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Fiber Optic Technology : Have we reach our Internet Speed Peak?
In the last decade, global internet speeds have increased exponentially. From the early days of dial-up modem access to the modern proliferation of cable, DSL, and fiber-optic lines, the internet has become faster and more stable throughout the world. Like all technologies, however, there is a physical bottleneck that might prevent the continued increase of internet speeds. Data transmission rates of fiber-optic cables have been practically maxed-out by consumer wired internet, so will internet speeds continue to increase in the future?
Current Average Internet Speed
Internet speeds primarily depend on what area a consumer lives in, as this determines the method that local utilities will use to bring internet access to individual homes. In rural areas where it is expensive to build new infrastructure, internet tends to utilize existing phone lines, so speed is capped by the inherently low transmission rates of phone lines w/ modems or DSL. In more urban areas, internet is typically provided using cable, faster than dial-up and DSL but slower than the new fiber-optic internet provided by companies like Google in select test-markets.
Obviously, the majority of consumers throughout the world will continue to have their internet speeds increase as their utilities make investments in infrastructure upgrades. However, consumers in areas that already have cable and fiber availability might see some stagnation in their internet speeds due to the maximization of current data transmission technology. According to a survey of global internet speeds and internetserviceproviders.com, the current average speed of developed countries ranges from 7.0mbps to 10mbps, and that has only incrementally improved over the last year.
Fiber Optic Internet Technology
Fiber Optic internet is currently the fastest technology available for residential consumers, providing speeds in excess of 100 times faster than the more widely available broadband. Fiber Optic technology has been around since the Cold War, originally developed for communications over long stretches of under-sea lines and adapted since then to data transmission via the internet.
Despite the age of fiber optic technology, however, the physical limitations of fiber optic technology has not yet been reached. Theoretically, it should be possible to achieve speeds of more than 100Gbps, although this degrades over large distances so the practical maximum speed would be slightly less. Google fiber, and other fiber internet providers, represent the cutting-edge in current internet speeds, but the enormous investment required to bring those services to areas means that fiber is impractical except for urbanized areas with large tech sectors.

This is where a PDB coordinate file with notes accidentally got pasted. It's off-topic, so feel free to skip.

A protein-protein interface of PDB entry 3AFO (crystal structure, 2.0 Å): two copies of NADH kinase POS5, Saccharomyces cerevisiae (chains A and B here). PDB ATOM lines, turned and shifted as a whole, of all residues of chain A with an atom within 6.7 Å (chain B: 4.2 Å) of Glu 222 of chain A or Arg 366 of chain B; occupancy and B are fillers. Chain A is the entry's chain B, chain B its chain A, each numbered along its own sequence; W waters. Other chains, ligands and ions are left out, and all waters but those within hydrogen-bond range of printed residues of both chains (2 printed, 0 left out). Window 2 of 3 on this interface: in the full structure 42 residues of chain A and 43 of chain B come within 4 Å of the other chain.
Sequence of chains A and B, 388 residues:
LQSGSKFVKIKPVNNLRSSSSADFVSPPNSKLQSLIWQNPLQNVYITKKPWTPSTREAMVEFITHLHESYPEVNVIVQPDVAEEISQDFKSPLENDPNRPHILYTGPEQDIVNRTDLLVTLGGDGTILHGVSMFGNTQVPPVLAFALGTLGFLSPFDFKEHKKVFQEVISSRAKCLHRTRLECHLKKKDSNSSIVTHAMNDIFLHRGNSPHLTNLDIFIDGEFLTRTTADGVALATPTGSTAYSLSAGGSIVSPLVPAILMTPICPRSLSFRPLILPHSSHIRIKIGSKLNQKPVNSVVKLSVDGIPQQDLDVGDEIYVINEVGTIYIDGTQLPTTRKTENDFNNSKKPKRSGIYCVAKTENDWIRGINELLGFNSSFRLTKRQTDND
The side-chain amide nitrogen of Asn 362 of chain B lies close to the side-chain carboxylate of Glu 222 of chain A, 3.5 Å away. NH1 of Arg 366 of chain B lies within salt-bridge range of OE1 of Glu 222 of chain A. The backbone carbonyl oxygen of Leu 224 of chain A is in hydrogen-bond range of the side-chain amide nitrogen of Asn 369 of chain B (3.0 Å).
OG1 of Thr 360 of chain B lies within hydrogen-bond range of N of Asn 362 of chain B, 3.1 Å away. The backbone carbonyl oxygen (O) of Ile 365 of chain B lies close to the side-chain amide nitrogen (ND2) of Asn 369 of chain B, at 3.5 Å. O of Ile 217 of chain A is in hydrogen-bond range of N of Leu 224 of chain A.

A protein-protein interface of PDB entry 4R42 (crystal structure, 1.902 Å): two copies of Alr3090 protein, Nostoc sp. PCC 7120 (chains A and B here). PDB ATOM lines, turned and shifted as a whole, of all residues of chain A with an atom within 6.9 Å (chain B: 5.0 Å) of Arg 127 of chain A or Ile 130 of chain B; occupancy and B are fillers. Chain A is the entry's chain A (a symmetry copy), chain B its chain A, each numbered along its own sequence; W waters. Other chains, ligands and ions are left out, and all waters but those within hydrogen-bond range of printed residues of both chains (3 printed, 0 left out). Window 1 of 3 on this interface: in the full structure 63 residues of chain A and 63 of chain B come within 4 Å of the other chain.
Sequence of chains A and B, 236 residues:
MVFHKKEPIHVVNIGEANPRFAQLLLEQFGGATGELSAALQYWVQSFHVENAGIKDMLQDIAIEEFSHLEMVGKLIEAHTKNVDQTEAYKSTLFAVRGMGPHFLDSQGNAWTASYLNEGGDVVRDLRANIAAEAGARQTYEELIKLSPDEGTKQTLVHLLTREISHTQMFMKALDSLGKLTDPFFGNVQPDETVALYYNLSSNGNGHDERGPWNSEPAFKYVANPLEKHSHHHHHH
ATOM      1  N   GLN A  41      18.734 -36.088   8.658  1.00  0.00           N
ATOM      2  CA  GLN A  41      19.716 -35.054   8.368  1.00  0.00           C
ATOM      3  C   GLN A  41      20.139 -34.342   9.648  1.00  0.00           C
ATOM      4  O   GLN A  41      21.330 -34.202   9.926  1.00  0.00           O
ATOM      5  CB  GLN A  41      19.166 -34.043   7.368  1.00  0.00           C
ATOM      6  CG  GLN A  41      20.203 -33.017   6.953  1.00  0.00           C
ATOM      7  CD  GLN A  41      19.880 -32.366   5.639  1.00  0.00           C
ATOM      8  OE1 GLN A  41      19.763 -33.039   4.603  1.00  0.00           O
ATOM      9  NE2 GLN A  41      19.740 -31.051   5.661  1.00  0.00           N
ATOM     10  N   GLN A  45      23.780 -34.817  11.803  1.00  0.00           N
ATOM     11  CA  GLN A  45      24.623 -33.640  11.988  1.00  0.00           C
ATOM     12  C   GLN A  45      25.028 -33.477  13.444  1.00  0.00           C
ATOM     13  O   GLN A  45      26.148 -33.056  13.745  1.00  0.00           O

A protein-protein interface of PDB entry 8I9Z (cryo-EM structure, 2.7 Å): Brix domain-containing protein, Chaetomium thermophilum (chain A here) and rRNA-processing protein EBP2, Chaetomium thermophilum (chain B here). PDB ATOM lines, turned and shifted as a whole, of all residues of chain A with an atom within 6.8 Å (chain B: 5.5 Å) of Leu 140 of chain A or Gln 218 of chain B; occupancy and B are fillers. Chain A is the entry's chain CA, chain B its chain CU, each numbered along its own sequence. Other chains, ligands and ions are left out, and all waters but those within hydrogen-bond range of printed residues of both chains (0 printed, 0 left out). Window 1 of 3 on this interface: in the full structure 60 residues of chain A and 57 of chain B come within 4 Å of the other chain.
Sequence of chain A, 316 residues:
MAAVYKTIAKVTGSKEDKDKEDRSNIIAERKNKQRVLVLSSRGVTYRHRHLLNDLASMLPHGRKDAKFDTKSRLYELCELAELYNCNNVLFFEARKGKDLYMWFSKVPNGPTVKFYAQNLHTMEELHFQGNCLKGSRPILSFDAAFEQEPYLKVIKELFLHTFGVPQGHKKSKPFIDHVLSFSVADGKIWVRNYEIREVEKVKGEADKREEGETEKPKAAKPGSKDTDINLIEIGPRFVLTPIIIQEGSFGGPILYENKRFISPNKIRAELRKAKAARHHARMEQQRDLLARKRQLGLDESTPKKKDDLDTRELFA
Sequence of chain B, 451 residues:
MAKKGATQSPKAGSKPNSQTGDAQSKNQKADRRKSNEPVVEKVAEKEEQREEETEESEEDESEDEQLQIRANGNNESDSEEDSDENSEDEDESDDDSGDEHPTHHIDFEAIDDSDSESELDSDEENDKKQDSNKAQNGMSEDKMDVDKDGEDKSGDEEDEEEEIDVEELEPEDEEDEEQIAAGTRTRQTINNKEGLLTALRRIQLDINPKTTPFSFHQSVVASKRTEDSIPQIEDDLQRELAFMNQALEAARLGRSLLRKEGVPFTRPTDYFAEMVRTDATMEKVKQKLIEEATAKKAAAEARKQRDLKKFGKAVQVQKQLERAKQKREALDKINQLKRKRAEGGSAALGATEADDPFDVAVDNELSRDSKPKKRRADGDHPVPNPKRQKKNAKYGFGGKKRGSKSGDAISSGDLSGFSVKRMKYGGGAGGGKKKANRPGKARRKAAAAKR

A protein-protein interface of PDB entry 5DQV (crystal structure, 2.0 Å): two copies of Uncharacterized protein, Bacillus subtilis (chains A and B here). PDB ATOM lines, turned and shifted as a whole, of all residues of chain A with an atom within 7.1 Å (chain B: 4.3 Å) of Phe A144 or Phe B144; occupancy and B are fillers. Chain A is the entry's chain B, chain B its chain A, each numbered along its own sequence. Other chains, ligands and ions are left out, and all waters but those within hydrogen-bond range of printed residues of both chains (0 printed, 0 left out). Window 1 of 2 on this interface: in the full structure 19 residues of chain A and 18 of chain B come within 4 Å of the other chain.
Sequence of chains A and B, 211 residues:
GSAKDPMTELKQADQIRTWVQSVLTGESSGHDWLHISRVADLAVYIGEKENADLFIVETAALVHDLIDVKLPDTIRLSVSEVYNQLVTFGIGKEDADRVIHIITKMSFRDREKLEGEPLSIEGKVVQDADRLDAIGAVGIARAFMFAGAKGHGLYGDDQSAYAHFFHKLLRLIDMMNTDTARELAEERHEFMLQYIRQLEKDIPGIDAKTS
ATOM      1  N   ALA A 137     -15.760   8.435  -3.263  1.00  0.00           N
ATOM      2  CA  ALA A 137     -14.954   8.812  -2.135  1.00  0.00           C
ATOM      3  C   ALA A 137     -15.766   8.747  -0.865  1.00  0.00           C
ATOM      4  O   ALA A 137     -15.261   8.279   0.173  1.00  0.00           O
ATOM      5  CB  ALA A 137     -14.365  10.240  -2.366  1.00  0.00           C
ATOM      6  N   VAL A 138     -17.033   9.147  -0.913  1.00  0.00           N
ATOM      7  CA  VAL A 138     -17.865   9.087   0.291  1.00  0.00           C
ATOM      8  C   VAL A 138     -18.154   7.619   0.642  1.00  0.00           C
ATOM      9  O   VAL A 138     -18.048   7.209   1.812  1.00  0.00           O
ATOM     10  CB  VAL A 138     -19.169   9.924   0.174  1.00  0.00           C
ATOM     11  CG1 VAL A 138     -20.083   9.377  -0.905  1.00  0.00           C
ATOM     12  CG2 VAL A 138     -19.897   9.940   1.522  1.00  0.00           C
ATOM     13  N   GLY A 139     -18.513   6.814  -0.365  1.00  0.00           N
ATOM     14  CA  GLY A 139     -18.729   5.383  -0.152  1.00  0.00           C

Maximum Internet Speeds
The fastest connection speed in the world is 2Gbps, almost 50 times less than the theoretical limitation of fiber-optic cable. This connection speed is boasted by Sony in Japan, using its “Nuro” fiber based service to provide ultra-high speed internet to a select few Japanese cities. It is theoretically possible for companies to improve on these connection speeds, but there are a couple practical dilemmas that need to be solved first. Outside of big cities, the distances that fiber cable must be laid degrades the top speeds. Additionally, 2Gbps is already fast enough to provide streaming access to even the densest content (3D HD video) so there is little motivation by the consumer market to increase these speeds.
In order for the average internet speed to increase in the future, several things must happen. For one, the utilization of fiber internet in urbanized areas (Google plans to operate in 1,100 markets across the United States) means that densely populated areas will see exponential increases in connection speeds, and this should disproportionately increase the global average. Additionally, new technologies should allow utilities to cheaply increase internet speeds in rural and suburban areas, technologies such as satellite internet and mobile-tower based data transmission. Even the 3G and 4G networks have increased coverage over the last three years, bringing high-speed internet to areas that previously were dependent on dial-up modems for data connections.
Skylar Michelle James is a woman who loves technology. Currently Skylar is a graduate student in the Boston Massachusetts area. She is writing her thesis on the Internet Philosophy. Much of her focus is on the future of internet and what is next. When she is not studying she is freelance writing to keep her in the technology loop. She also does research for internet websites. Please connect with her via twitter @SkyJamesWriter.